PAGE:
Every person knows how often they visit the restroom throughout the day. If you drink more, you start peeing more often. But what if your fluid consumption hasn’t changed and you still visit the toilet too often? This may signal frequent urination. A distinctive feature of this problem is that you can’t delay the need to pee, and it may sometimes feel that your bladder is still not empty.
Causes of Frequent Urination
The causes of frequent urination in men and women are similar. However, there is a condition that is specific to frequent urination in women only. Let’s learn some more.
Diseases related to the urinary tract take the number one reason people suffer from frequent urination. The diseases provoking such a symptom include but are not limited to
- Urethritis (infection of the urethra);
- Benign prostatic hyperplasia (enlarged prostate);
- Prostatitis (prostate inflammation);
- Urinary tract infection (UTI);
To determine which of these is to blame for your frequent need to pee, you should visit a doctor and pass some bloodwork and urinalysis to understand the problem.
Treatment with certain drugs can make your kidneys work faster, thus increasing the frequency of urination. The preparations known for this effect are diuretics (also called water pills) and antihypertensives (meds you use to reduce your blood pressure).
If this symptom is bothering you a lot, contact your doctor to correct the dose or switch to other preparations.
Do you remember us mentioning a women-specific cause for frequent urination? Well, this is it. Pregnancy is a common reason for women to visit the bathroom more than a dozen times a day. This symptom may show early in pregnancy when you still have no baby bump, but your bladder already feels the consequences of the uterus growing in size. This problem may get worse toward the end of pregnancy.
Your lifestyle choices may also be the reason for your overactive bladder. The things that may increase your urge to urinate are:
- Smoking. More than 33 million people around the globe suffer from frequent urination because of smoking cigarettes. Nicotine found in them irritates the walls of the bladder, thus provoking the urge to pass urine.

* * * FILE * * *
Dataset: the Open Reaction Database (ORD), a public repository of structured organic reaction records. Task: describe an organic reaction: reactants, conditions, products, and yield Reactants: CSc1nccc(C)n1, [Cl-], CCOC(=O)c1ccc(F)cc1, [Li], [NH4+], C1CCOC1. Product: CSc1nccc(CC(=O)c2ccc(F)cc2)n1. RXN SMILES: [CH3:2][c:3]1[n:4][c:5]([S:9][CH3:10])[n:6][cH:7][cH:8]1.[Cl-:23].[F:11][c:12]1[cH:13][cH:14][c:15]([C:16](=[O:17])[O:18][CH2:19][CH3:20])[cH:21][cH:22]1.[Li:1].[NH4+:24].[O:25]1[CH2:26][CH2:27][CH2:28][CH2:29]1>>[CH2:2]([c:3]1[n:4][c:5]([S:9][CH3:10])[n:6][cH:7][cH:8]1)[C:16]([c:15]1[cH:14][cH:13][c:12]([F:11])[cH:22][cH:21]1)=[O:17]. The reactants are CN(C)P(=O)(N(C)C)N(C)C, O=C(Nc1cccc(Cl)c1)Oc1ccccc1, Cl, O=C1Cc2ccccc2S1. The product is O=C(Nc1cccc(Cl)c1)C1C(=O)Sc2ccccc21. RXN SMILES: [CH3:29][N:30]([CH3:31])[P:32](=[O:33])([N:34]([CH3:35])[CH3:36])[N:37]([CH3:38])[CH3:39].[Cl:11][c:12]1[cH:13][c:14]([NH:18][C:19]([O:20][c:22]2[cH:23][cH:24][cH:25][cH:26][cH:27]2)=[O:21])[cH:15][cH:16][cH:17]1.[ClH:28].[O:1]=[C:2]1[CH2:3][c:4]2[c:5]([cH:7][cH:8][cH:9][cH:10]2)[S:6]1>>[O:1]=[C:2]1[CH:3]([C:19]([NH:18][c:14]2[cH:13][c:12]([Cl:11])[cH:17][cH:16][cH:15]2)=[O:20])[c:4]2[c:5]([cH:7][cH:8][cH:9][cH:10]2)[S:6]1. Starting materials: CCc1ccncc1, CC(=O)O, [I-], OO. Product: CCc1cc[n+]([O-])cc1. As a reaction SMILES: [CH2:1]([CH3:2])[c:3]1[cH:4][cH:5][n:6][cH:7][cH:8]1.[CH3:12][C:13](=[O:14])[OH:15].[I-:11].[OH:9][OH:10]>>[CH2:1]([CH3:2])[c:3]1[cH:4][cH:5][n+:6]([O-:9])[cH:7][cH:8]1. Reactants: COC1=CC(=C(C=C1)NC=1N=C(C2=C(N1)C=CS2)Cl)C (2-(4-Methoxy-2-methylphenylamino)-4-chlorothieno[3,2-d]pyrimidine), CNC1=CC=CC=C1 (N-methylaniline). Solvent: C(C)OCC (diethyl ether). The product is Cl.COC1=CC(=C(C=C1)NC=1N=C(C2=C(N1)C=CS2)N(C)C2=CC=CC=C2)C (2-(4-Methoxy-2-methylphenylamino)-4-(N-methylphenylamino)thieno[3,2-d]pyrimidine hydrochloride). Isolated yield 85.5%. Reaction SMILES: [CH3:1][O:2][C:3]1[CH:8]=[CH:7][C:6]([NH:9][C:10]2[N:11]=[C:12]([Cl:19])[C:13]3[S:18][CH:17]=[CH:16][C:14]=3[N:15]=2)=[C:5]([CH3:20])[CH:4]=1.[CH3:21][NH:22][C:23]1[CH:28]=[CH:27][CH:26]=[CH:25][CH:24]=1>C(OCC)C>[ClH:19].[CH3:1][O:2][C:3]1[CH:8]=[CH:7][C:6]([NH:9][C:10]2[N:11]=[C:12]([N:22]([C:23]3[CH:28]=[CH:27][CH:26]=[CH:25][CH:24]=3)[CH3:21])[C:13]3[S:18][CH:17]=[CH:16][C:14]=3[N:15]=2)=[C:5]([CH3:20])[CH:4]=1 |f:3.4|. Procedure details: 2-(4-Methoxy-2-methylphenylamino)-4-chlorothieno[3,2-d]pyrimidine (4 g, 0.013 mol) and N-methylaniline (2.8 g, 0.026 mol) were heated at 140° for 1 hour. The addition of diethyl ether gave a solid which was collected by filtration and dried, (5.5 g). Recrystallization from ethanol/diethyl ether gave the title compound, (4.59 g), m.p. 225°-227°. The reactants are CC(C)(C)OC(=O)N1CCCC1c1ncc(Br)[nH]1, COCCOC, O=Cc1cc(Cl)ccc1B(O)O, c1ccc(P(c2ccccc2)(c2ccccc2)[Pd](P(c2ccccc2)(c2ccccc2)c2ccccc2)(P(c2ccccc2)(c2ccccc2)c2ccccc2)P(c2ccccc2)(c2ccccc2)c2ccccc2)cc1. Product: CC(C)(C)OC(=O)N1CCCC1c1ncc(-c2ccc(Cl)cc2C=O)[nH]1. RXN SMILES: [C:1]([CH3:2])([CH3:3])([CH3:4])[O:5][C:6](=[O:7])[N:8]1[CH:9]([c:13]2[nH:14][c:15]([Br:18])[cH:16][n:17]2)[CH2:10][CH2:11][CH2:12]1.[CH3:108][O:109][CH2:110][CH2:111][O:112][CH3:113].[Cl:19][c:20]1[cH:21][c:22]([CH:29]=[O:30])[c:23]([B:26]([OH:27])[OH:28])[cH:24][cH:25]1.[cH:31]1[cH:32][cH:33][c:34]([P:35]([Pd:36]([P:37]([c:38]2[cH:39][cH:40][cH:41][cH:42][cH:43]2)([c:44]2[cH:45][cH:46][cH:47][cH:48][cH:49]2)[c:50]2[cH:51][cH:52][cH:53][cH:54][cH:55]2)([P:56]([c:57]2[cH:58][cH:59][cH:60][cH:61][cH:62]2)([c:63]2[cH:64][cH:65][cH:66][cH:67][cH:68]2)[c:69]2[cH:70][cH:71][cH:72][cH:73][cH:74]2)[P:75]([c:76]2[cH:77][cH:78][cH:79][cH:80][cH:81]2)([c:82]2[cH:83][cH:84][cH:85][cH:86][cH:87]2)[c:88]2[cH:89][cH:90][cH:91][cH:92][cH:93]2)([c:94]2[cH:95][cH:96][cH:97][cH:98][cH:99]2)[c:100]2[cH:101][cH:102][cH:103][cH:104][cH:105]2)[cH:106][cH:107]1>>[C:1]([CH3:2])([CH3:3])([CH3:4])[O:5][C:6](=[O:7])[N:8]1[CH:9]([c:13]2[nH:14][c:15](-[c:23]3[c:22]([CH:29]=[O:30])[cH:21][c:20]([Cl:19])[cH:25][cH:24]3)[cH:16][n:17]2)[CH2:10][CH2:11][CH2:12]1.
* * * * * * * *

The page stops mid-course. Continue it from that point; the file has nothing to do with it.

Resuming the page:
- Caffeine intake. Caffeine in caffeinated beverages, as well as coffee and tea, works as a diuretic. This is the reason you need to pee more often. It is also one of the causes of frequent urination at night, called nocturia.
- Alcohol consumption intensifies urine excretion due to the inhibition of the vasopressin hormone production, which regulates the excretion of fluid from the body.
The release of the stress hormones our body goes through when experiencing emotional stress makes the bladder remind about itself more often. But once the emotional impact is gone, the body gradually gets back to the norm.
Frequent Urination Symptoms
The worrying signals to be aware of include:
- Need to pee more often than usual implies that the number of your visits to the restroom during the day increased significantly.
- Feeling of urgency to urinate. You cannot hold the urine long and delay going to the bathroom. It makes you rash to the toilet fast.
- Weak urine stream is another symptom you may experience. It is more common in men, though. A weak stream may signal the urethra walls are suppressed by the enlarged prostate.
- Pain or burning sensation during urination is typical of urinary tract infection.
- Urinary incontinence means you cannot control your urination. This problem is common in men and women but their causes are usually different in different sexes. In women, incontinence is often provoked by weak pelvic floor muscles, whereas men have to deal with it due to prostate issues. It may show through urine leakage when you cough or sneeze or due to your inability to control the overactive bladder.
The sooner your problem gets diagnosed, the better perspectives are waiting for you ahead. Timely treatment helps prevent complications and allows stopping the exacerbation of your condition.
A physical examination is one of the basic checks your doctor will perform to find the cause of the problem. In women, pelvic organ prolapse can be found as a result. In men, prostate enlargement is what can be diagnosed with a physical examination.